Carpooling with Corporations: Exactly Who Is in the Passenger Seat?

West
Tuesday, January 8, 2013
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(Justin Cozart / Flickr)

(Justin Cozart / Flickr)

Carpool lanes typically are meant to reduce congestion, not make political statements, but one Bay Area HOV lane finds itself at the center of a national controversy. NBC News reported that Jonathan Frieman has been trying to get pulled over for more than a decade, and now that he’s been slapped with a $481 minimum fine for driving alone, he’s hoping to challenge his case in court.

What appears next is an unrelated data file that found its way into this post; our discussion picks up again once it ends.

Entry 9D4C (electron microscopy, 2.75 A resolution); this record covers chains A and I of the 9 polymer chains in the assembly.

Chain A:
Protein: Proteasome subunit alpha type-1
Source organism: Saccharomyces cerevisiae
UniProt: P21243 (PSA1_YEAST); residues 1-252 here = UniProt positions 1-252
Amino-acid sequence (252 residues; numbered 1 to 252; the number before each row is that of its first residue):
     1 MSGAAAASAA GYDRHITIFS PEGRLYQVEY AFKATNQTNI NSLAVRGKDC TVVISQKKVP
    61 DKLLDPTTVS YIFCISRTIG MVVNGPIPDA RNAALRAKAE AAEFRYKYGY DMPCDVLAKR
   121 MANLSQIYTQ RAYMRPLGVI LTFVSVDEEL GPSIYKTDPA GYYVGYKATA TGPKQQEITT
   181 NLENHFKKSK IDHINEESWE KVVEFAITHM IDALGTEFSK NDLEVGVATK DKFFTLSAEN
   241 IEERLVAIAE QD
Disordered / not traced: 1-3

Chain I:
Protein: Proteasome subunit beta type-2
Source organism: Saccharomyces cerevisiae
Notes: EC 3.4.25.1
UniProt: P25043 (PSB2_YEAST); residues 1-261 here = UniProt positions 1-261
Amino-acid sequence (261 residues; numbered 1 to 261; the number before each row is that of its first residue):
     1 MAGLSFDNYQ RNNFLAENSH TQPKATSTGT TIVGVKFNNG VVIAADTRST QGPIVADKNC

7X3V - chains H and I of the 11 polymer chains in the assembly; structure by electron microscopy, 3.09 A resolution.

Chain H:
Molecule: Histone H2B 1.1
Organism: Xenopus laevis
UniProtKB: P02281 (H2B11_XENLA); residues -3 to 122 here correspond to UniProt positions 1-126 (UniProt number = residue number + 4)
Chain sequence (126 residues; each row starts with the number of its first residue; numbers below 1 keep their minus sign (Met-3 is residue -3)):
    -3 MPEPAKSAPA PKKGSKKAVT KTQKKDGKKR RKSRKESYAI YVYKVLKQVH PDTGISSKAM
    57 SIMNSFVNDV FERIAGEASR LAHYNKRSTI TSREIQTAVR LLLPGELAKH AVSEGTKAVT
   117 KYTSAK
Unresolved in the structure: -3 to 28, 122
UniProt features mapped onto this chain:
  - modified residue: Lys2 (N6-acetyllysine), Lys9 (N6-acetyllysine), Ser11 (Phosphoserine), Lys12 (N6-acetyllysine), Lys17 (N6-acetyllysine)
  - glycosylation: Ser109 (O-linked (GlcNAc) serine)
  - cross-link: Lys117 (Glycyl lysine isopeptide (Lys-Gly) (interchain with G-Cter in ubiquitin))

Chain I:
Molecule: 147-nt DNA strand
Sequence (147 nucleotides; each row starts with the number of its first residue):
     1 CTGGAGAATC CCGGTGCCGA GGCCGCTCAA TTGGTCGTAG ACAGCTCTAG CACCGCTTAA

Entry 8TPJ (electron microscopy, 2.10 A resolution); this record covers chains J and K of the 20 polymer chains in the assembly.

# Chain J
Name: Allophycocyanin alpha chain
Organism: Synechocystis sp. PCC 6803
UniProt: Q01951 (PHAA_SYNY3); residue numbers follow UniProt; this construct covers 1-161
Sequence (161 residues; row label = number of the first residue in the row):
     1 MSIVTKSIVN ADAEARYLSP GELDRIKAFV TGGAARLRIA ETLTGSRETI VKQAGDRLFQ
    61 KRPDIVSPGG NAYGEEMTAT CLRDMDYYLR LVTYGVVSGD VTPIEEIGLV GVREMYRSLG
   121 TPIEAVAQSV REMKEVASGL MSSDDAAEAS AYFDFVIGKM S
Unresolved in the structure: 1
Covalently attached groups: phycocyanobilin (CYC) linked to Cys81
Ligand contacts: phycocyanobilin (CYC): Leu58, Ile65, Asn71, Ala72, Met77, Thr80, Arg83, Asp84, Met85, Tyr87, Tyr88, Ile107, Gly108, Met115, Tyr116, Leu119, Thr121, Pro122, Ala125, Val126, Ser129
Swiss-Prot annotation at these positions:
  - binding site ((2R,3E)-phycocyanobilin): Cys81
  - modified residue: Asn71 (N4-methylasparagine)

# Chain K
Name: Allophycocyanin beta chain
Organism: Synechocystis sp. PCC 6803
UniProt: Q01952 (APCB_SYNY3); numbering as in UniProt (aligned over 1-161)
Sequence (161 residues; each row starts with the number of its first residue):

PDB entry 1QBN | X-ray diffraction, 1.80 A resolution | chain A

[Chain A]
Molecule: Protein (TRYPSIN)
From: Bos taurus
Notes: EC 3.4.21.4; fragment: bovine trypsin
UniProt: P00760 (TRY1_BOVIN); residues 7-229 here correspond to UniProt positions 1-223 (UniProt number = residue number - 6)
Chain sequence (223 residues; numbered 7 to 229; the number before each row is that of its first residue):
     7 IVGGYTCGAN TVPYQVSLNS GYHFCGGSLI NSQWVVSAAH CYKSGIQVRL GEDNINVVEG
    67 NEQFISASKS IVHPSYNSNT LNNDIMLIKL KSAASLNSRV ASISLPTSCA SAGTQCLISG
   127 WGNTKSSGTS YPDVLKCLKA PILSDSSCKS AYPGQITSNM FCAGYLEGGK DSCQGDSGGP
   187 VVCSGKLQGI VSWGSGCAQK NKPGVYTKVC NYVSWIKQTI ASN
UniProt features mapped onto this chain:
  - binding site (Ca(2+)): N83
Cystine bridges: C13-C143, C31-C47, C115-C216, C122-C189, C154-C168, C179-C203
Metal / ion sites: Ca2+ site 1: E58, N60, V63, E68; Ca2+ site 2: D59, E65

The twist? Frieman claims he did have another person riding with him, brandishing his incorporation papers. According to California vehicle law and long-established U.S. federal law, corporations legally represent a person. More recently, in 2010, the Supreme Court issued its contested Citizens United decision, stating that corporate funding of political campaigns is protected under the First Amendment. Frieman, who opposes the concept, hopes to take the case to court in an attempt to overturn corporate personhood.

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